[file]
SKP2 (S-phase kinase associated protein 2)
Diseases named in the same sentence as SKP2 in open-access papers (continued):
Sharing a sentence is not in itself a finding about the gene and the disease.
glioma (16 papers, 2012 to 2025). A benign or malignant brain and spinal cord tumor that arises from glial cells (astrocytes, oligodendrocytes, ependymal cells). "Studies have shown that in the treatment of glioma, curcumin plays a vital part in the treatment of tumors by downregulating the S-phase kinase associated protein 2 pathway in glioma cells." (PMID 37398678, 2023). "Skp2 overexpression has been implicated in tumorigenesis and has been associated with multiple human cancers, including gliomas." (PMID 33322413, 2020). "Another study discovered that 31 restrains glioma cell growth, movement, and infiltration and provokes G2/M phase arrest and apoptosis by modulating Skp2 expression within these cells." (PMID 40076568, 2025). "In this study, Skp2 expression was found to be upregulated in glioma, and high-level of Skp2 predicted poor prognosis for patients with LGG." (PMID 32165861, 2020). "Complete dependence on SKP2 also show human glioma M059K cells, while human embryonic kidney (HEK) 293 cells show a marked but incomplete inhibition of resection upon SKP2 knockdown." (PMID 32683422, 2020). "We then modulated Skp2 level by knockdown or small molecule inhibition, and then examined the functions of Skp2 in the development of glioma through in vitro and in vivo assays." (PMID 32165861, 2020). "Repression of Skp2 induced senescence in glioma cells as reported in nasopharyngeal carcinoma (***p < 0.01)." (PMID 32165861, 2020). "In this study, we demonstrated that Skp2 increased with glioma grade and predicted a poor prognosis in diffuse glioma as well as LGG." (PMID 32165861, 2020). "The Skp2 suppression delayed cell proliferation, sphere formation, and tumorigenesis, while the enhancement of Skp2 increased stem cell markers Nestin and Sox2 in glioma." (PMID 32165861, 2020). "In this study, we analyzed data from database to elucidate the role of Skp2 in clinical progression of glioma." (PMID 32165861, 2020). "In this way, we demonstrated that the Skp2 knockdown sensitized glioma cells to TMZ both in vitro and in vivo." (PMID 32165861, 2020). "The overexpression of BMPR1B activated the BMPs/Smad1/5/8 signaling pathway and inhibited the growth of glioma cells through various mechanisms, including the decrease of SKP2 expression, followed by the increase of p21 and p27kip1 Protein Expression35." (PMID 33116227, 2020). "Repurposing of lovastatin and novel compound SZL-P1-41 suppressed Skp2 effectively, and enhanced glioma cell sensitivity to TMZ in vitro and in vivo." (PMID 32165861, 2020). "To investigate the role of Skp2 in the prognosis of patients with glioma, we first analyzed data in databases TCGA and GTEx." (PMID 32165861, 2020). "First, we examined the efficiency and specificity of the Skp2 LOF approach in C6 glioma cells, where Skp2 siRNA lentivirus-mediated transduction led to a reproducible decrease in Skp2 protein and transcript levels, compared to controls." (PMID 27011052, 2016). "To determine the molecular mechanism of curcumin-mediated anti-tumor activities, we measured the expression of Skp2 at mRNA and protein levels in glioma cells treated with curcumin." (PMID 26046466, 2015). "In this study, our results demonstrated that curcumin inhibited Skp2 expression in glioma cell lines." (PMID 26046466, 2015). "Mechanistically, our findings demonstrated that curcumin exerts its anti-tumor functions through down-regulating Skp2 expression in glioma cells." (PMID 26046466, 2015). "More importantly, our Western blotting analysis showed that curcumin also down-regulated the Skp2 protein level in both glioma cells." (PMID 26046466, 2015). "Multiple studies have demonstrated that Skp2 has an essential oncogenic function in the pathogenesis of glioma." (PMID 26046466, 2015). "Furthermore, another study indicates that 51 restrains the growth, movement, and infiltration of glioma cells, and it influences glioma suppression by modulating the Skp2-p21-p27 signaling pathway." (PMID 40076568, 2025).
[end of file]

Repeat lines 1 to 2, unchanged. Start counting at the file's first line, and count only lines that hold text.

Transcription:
SKP2 (S-phase kinase associated protein 2)
Diseases named in the same sentence as SKP2 in open-access papers (continued):